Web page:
In any system which defines color on the basis of the non-spatial, non-temporal properties of light it is shown that white, gray, and black are not colors. The perception of white is shown to be caused by a physical property of the object not associated with its selectivity. This property is the diffusion of light. White is shown to be one extreme of a series starting at clear and passing through various degrees of pale white to a maximum. Gray is shown to be the perception of the relative visual effectiveness of the light from two areas and cannot be seen unless at least two areas are present. Black is considered the extreme in lack of relative effectiveness.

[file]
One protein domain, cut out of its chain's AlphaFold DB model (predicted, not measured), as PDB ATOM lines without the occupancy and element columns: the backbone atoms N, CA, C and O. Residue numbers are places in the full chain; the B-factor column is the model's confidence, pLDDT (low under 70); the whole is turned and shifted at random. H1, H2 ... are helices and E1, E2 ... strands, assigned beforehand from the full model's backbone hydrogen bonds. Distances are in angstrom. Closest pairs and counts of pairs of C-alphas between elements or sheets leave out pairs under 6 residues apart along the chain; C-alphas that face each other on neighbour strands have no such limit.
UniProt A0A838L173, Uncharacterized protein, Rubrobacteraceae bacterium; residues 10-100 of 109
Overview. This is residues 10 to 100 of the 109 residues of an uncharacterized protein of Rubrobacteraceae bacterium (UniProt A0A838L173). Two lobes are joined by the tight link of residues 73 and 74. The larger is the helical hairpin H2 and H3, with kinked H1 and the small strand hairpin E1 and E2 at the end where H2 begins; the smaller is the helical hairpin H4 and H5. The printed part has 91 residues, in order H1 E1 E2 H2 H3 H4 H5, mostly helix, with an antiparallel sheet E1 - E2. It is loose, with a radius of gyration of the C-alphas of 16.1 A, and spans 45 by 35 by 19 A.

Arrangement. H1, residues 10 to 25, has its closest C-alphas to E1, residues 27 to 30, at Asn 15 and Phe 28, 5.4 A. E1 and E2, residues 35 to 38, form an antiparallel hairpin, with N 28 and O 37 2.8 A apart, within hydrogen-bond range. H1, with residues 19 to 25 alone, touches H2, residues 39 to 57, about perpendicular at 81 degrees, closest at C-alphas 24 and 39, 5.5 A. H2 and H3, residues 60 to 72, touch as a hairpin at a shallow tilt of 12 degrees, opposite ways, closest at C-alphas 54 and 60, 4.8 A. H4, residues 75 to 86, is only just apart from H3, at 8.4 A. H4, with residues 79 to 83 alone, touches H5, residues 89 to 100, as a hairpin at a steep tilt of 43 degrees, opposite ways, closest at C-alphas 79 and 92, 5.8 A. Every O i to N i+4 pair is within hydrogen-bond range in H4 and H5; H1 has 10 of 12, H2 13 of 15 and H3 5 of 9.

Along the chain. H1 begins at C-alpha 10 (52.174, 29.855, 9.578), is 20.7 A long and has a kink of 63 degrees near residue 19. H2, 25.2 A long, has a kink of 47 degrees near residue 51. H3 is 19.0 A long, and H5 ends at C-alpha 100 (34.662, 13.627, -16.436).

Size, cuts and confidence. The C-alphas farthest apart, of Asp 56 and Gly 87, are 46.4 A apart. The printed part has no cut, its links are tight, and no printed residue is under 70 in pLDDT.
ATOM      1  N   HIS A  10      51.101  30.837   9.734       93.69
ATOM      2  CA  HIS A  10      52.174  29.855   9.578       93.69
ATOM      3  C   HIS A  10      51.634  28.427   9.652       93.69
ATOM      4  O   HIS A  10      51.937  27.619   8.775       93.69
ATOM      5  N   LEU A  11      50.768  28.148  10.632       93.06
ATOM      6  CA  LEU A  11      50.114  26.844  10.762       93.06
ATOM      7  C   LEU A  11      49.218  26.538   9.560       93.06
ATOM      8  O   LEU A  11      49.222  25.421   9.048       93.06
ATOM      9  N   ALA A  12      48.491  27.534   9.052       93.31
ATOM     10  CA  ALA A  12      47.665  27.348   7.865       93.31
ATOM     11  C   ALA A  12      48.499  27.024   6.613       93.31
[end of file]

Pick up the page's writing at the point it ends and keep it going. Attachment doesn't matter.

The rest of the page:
RALPH M. EVANS, "On Some Aspects of White, Gray, and Black," J. Opt. Soc. Am. 39, 774-774 (1949)
References are not available for this paper.
|Alert me when this paper is cited|
OSA is able to provide readers links to articles that cite this paper by participating in CrossRef's Cited-By Linking service. CrossRef includes content from more than 3000 publishers and societies. In addition to listing OSA journal articles that cite this paper, citing articles from other participating publishers will also be listed.